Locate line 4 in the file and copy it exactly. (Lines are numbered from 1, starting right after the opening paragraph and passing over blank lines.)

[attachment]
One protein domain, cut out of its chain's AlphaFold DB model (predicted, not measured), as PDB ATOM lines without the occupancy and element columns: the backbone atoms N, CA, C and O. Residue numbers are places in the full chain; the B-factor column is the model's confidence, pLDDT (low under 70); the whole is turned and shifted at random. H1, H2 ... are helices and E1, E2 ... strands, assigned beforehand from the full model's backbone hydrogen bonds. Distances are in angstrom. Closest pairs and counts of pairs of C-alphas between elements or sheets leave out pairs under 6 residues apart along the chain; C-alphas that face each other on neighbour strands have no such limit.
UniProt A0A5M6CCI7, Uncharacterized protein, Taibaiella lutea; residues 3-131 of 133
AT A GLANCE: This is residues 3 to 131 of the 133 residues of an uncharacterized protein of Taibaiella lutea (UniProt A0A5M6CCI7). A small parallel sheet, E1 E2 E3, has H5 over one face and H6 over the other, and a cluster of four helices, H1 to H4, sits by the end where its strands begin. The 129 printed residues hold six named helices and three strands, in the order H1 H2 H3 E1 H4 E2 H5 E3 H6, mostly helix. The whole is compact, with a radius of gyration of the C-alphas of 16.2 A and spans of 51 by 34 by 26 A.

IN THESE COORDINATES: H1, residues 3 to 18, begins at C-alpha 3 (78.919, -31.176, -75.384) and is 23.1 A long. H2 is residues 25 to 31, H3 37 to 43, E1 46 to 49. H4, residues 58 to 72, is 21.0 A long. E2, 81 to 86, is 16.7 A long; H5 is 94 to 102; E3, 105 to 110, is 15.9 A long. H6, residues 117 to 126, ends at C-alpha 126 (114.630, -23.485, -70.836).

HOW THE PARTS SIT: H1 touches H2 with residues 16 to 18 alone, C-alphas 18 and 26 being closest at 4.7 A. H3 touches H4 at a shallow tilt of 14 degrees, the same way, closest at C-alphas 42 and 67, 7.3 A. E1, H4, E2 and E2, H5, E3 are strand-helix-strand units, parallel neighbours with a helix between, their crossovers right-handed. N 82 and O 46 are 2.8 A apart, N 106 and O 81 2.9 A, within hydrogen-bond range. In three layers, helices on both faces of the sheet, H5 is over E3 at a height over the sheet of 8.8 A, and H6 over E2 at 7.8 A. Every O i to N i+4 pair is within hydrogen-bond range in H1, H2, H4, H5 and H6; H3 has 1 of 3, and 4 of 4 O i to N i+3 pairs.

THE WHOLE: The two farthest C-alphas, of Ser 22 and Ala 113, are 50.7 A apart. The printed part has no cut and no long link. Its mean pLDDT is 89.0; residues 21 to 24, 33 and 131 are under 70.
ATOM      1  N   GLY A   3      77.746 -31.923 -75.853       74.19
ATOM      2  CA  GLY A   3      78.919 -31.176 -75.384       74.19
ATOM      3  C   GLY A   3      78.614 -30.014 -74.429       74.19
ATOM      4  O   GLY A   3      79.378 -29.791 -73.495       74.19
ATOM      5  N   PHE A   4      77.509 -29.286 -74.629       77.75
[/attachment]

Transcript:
HOW THE PARTS SIT: H1 touches H2 with residues 16 to 18 alone, C-alphas 18 and 26 being closest at 4.7 A. H3 touches H4 at a shallow tilt of 14 degrees, the same way, closest at C-alphas 42 and 67, 7.3 A. E1, H4, E2 and E2, H5, E3 are strand-helix-strand units, parallel neighbours with a helix between, their crossovers right-handed. N 82 and O 46 are 2.8 A apart, N 106 and O 81 2.9 A, within hydrogen-bond range. In three layers, helices on both faces of the sheet, H5 is over E3 at a height over the sheet of 8.8 A, and H6 over E2 at 7.8 A. Every O i to N i+4 pair is within hydrogen-bond range in H1, H2, H4, H5 and H6; H3 has 1 of 3, and 4 of 4 O i to N i+3 pairs.